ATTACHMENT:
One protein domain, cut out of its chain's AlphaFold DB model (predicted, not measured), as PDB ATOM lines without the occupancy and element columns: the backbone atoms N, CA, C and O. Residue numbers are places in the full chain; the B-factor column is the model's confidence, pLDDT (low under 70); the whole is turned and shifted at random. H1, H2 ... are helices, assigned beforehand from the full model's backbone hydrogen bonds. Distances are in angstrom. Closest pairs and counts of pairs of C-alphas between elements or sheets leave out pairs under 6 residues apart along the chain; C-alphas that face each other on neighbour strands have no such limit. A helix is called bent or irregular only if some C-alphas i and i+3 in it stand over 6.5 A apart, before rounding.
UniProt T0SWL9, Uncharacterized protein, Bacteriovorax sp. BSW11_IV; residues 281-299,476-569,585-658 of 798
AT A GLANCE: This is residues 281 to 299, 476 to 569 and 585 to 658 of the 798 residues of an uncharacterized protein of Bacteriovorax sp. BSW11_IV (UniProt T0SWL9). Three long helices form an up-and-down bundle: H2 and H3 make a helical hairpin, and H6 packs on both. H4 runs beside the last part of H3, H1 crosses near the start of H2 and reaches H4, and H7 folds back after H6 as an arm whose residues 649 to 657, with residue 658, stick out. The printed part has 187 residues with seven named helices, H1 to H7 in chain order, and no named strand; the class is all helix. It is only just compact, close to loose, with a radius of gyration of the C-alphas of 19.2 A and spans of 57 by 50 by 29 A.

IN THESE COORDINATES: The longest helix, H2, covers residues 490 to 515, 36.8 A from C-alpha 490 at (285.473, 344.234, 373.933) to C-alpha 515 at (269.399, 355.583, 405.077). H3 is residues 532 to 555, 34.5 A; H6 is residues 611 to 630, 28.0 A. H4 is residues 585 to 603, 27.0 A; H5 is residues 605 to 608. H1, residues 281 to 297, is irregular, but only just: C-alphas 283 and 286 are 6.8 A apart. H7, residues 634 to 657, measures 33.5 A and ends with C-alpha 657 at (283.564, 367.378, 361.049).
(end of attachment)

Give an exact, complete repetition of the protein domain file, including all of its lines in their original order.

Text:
One protein domain, cut out of its chain's AlphaFold DB model (predicted, not measured), as PDB ATOM lines without the occupancy and element columns: the backbone atoms N, CA, C and O. Residue numbers are places in the full chain; the B-factor column is the model's confidence, pLDDT (low under 70); the whole is turned and shifted at random. H1, H2 ... are helices, assigned beforehand from the full model's backbone hydrogen bonds. Distances are in angstrom. Closest pairs and counts of pairs of C-alphas between elements or sheets leave out pairs under 6 residues apart along the chain; C-alphas that face each other on neighbour strands have no such limit. A helix is called bent or irregular only if some C-alphas i and i+3 in it stand over 6.5 A apart, before rounding.
UniProt T0SWL9, Uncharacterized protein, Bacteriovorax sp. BSW11_IV; residues 281-299,476-569,585-658 of 798
AT A GLANCE: This is residues 281 to 299, 476 to 569 and 585 to 658 of the 798 residues of an uncharacterized protein of Bacteriovorax sp. BSW11_IV (UniProt T0SWL9). Three long helices form an up-and-down bundle: H2 and H3 make a helical hairpin, and H6 packs on both. H4 runs beside the last part of H3, H1 crosses near the start of H2 and reaches H4, and H7 folds back after H6 as an arm whose residues 649 to 657, with residue 658, stick out. The printed part has 187 residues with seven named helices, H1 to H7 in chain order, and no named strand; the class is all helix. It is only just compact, close to loose, with a radius of gyration of the C-alphas of 19.2 A and spans of 57 by 50 by 29 A.

IN THESE COORDINATES: The longest helix, H2, covers residues 490 to 515, 36.8 A from C-alpha 490 at (285.473, 344.234, 373.933) to C-alpha 515 at (269.399, 355.583, 405.077). H3 is residues 532 to 555, 34.5 A; H6 is residues 611 to 630, 28.0 A. H4 is residues 585 to 603, 27.0 A; H5 is residues 605 to 608. H1, residues 281 to 297, is irregular, but only just: C-alphas 283 and 286 are 6.8 A apart. H7, residues 634 to 657, measures 33.5 A and ends with C-alpha 657 at (283.564, 367.378, 361.049).